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A welcome reprieve from recent spell of scorching hot temperatures ahead should contribute to better states of mind for all, and for avid anglers, more pleasant conditions with which to engage in the ancient art of fishing.

While hot weather and recent rains have slowed fishing activity on prairie lakes, Black Hills area streams flows remain fishable, and mountain lakes, though warmer than typically normal, have been producing some fishing activity as well.

Cooler temps ahead will perhaps lessen lethargy on part of both angler and quarry.

With that in mind, here are some locations where an upcoming fishing outing could possibly be best rewarded.

Angostura Reservoir: Hot weather continues to curtail the walleye bite. Fish caught are responding to crawlers and crankbait. Crappies are showing up around the tires near south marina. Midweek excursions are best as recreational boating peaks on weekends.

Belle Fourche Reservoir (Orman): Despite blisteringly hot weather, the walleye bite remains tolerable though majority of catches are on the small side--slots and unders predominating. Fish are scattered throughout the lake with limits reported both on north end and farther south in Fruitdale area. Spinners with crawlers or leeches seem to be working best. Catfish bite in channel has slowed as has the interest of anglers in parking themselves in areas exposed to the heat.

Black Hills Fly Fishing: Stream flows are still in good shape. Optimum fishing can usually found during cooler weather of early mornings. Hatches should improve as water levels drop. Early morning trico hatches have been picking up along Rapid Creek which should contribute to excellent trout activity. Lower temps in the forecast will help considerably as well.

Deerfield Reservoir: Reports remain sparse. Some trout and perch activity reported on a limited basis though action remains on the slow side relative to past years. Not exactly sure why though unsettled weather and heat are likely contributing factors.

Horsethief Lake: The often overlooked lake continues to produce a solid rainbow trout bite.

Legion Lake: Nice trout bite reported, a situation characterizing most mountain lakes at present as most are typically well-stocked.

Pactola Reservoir: Anglers are still finding northern pike action though nothing big with most fish caught in the 5-8 pound range. And a nice rainbow trout bite continues as well with fish size typically in the 14 inch plus category (only one fish over 14-inch may be kept). For the kids, the bluegill bite is on fire everywhere. A small hook with a bit of crawler beneath a bobber in six feet of water will usually provide all the bluegills one would wish to catch.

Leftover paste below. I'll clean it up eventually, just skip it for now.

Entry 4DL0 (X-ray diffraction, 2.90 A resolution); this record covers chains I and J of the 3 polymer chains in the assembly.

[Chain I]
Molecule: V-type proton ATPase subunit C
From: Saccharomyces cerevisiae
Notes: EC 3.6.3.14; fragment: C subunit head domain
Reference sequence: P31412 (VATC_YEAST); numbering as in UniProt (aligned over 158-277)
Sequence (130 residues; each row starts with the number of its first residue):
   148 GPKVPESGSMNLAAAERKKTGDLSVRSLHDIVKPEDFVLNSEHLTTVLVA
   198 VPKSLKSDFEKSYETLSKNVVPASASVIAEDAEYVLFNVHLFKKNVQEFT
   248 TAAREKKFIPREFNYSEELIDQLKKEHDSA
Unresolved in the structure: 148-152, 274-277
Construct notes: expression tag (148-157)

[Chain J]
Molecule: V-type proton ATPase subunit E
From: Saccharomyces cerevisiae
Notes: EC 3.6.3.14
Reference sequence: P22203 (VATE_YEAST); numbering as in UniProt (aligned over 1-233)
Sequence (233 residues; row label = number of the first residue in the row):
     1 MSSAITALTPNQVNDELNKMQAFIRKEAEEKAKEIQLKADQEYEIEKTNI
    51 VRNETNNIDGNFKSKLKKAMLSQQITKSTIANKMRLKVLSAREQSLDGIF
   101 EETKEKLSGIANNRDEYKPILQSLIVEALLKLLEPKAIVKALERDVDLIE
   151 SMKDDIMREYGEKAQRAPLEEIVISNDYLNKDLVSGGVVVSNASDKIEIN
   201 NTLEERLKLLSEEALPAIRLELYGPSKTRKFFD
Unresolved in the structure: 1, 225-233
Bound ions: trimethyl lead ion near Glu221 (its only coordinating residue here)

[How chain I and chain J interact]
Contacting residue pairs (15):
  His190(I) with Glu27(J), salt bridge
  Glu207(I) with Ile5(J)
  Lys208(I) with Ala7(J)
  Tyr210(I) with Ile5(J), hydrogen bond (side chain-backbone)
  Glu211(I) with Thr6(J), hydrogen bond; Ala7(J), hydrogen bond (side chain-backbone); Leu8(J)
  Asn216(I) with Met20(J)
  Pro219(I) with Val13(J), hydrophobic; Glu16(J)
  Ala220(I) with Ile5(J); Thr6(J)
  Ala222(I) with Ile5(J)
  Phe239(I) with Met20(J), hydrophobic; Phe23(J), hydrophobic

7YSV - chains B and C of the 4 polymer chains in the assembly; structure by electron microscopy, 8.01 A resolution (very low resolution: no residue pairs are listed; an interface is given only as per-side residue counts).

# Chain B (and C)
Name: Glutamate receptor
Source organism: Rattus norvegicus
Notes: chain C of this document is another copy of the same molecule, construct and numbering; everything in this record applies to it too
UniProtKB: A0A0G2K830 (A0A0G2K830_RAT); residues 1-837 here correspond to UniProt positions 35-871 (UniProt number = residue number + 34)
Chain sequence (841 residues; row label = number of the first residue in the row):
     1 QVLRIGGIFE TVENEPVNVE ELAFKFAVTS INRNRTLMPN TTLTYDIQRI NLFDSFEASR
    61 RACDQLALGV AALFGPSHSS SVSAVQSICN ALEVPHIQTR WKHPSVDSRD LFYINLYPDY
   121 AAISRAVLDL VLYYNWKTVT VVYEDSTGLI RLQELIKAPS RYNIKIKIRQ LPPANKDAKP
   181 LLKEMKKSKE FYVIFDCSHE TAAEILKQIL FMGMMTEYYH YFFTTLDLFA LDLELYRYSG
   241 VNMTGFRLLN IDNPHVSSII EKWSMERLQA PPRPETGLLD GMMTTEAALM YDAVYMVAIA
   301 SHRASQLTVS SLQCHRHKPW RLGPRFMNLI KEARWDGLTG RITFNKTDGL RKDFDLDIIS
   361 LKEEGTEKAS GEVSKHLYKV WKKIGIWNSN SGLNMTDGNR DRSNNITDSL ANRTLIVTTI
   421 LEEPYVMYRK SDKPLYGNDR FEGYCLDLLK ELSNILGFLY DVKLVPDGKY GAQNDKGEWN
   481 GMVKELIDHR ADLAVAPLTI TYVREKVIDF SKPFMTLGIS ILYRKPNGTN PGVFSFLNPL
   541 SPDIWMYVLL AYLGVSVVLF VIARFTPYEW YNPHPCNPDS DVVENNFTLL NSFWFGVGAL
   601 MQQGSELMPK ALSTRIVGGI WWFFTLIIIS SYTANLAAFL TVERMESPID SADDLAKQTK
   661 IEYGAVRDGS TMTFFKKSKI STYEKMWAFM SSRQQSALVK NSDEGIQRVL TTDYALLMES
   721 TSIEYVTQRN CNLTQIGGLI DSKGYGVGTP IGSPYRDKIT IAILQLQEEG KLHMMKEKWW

Prairie Dams and Lakes: Not much happening at present at Curlew, New Underwood Dam and Bear Butte as water temperatures have soared recently.

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Sheridan Lake: The trout continues unabated. Trolling in the early evenings with cowbells and a flat fish or piece of nightcrawler at depths of 30-50 feet of water has been the ticket. Also, crappie are being caught along the highway shoreline. And some northern pike are being caught on frozen smelt. Lake temp is already up to 78 degrees so going deep is the key.

Stockade Lake: Bluegill and crappie bites reported — minnows, crawlers, or flies — and a few smallmouth bass as well.

Lake Oahe: Though walleye activity can be unpredictable depending upon weather conditions, the bite has been quite good with fish remaining shallow (inside of 15 feet) and easily accessible. Crawlers, leeches and crankbait are all working well. Mouth of bays and points are usually the most active areas. Some fish in the 25-27 inch category have been showing up though most fall with the 15-17 inch range.

Lake Sharpe: Limits are being taken by working bouncers, spinners and crawlers at depths of 5-10 feet along flats. Farther south fish are typically found deeper (25-30 feet of water). As usual during this time of the year, walleye and catfish are being caught below the dam with the action generally dependent upon volume of water releases.

Lake Francis Case: Walleye activity remains solid all the way from Fort Thompson Dam to Chamberlain area though sorting is often necessary. Bluffs have been the most active with the fish located at depths of 15-20 feet of water and responding spinners and crawlers or by pulling plugs.

Dakota Angler & Outfitter, 513 Seventh St., Rapid City; The Rooster, 1441 W. Main St., Rapid City; Wheel and Bait, 18696 Fisherman’s Road, Fruitdale; West Prairie Resort, 28354 182nd, Pierre (605-264-5303), Horsecreek Inn and Campground, 23570, Hill City, and Angostura State Resort have contributed to this report.

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